Harrison Ford Swaps Heroes for Humor
LOS ANGELES (Reuters) – He’s a Hollywood hero who doesn’t say much but he finds lost Arks of the Covenant, battles poisonous snakes and space invaders and pretty much kicks butt from one end of the universe to the other.
Now Harrison Ford at the ripe age of almost 61 has decided to do something completely different: He wants to make you laugh.
It’s not so much that the rugged, quintessentially American hero wants to reinvent himself. It’s just that beneath that gruff exterior, that well-known dislike of interviews and all those “sexiest man alive” accolades, Harrison Ford has a sense of humor, and now he wants to show it.
He’s only hung up his action hero hat until he starts shooting a fourth Indiana Jones movie next year. But in his new movie, “Hollywood Homicide,” opening Friday in the United States, Ford is not only funny. He also has a screen sidekick in Josh Hartnett who rivals his own status as a heartthrob.
Ford even pulls off a joke about that, telling his screen lover at one point in the movie, “If I can find the ginkgo, I remember to take the Viagra.”
He plays a cop — again — and as usual he gets the villain in the end after a series of thrilling car chases and stunts — many of which he performs himself.
Ford said he took the role as world-weary Los Angeles police detective Joe Gavilan because of the “comic opportunities.”
“I was looking for a comedy because lately I’ve been doing more serious roles … In the comedies I have done, mostly romantic comedies, I’m more or less the straight man. This was one situation where I can take advantage of the opportunity to push it a little bit,” Ford told Reuters.
Hartnett plays Ford’s unlikely partner — a young detective who not only has trouble shooting straight but has a lucrative sideline as a yoga teacher and, this being Los Angeles, secret aspirations to be an actor.
“Much of the comedy is built on the difference between the two characters — generational, attitudes about the (cop) business, their tastes in music,” said Ford.
Ford is not exactly cracking jokes yet during media interviews and sometimes he looks as if he wishes he were back at his Wyoming ranch flying his helicopter.
Ford has often bristled at the suggestion that he plays heroes, preferring to describe his screen roles as “guys that behave well under difficult circumstances.”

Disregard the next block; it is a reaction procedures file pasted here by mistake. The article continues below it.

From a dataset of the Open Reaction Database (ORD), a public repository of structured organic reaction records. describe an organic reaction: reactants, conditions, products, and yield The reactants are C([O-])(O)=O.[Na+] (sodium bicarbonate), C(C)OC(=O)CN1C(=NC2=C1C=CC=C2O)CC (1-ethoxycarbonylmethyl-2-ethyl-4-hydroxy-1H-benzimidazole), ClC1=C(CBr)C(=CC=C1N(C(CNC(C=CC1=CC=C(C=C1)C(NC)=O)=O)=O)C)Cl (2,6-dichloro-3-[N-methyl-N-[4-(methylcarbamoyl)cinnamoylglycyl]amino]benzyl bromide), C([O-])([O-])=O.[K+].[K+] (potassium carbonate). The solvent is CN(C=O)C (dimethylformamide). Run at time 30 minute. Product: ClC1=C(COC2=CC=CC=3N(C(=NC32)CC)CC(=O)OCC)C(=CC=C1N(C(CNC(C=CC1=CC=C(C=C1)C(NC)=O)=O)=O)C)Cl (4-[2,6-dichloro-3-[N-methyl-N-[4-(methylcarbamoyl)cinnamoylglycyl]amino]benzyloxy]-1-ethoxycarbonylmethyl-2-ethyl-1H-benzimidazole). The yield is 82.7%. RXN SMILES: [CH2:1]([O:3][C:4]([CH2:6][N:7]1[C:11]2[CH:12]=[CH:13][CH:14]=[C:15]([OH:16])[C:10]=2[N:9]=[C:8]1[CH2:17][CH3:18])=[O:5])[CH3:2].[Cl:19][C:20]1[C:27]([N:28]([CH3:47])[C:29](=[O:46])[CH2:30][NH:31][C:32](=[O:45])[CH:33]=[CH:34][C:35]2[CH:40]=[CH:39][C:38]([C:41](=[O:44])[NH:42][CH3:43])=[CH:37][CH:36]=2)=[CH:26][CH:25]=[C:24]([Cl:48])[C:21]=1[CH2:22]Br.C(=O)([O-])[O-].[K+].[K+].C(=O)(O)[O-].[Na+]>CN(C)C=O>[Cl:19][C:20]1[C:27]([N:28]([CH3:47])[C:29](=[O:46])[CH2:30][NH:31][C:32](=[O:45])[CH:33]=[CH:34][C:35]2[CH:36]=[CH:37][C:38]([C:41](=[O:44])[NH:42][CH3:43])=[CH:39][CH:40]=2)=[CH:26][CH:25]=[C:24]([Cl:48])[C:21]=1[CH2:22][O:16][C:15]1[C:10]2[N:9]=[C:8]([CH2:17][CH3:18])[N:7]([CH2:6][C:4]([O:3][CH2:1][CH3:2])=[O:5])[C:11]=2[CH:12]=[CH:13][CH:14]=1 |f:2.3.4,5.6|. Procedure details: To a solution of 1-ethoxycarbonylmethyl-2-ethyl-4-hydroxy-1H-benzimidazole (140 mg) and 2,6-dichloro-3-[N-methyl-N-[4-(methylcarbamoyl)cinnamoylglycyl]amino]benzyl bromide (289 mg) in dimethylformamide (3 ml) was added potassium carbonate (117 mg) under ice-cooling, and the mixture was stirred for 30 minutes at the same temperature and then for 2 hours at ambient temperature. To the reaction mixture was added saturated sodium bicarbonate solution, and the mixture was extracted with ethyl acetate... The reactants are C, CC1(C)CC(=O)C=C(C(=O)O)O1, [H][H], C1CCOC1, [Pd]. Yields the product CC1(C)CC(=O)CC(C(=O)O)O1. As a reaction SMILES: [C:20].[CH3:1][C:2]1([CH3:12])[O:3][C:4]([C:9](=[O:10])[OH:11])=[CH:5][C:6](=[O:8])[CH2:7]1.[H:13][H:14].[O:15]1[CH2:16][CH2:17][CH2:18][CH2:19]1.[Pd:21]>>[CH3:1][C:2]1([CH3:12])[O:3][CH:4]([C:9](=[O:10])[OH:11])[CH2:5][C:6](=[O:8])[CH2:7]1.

But the famously tight-lipped actor does raise a quizzical eyebrow when asked whether he identifies with his “Hollywood Homicide” character — a man he describes as “better at work than at life.”
“Maybe we have that in common,” the twice-divorced superstar concedes. “I wouldn’t be surprised … He’s not meant to be perfect in any aspect of life. Part of his charm is his failure to be perfect but nonetheless resolute and hard-working and focused on what he needs to do.”
START WITH WONDERFUL
Ford took the role of Gavilan when the movie was still at the concept stage with no script. “I start with wonderful, and ask for it to get better. I knew a wonderful Russian lady architect. I would come to her with proposals for changes and refinements, and she would very patiently listen to my ideas and say ‘no limit for better’ and that’s pretty much a maxim I live by,” he said.
Although “Hollywood Homicide” follows Ford’s Russian submarine drama “K-19:The Widowmaker,” which was a box-office disappointment last year, he has starred in four of the 10 highest-grossing movies of all time — “Star Wars,” “The Empire Strikes Back,” “Raiders of the Lost Ark” and “Return of the Jedi.”
In May he got a star on the Hollywood Walk of Fame, attending the ceremony with his constant companion of the past year, former “Ally McBeal” star Calista Flockhart.
Ford says he feels under no pressure to keep delivering blockbuster hits, nor any desire to direct (“too hard, takes too long”). But he has signed up for a long-awaited fourth Indiana Jones movie, although prying out details is as challenging as trying to find that Lost Ark.
“We start shooting summer of 2004, Steven (Spielberg) is going to direct. That’s all I can say yet,” he said.
Harrison Ford Swaps Heroes for Humor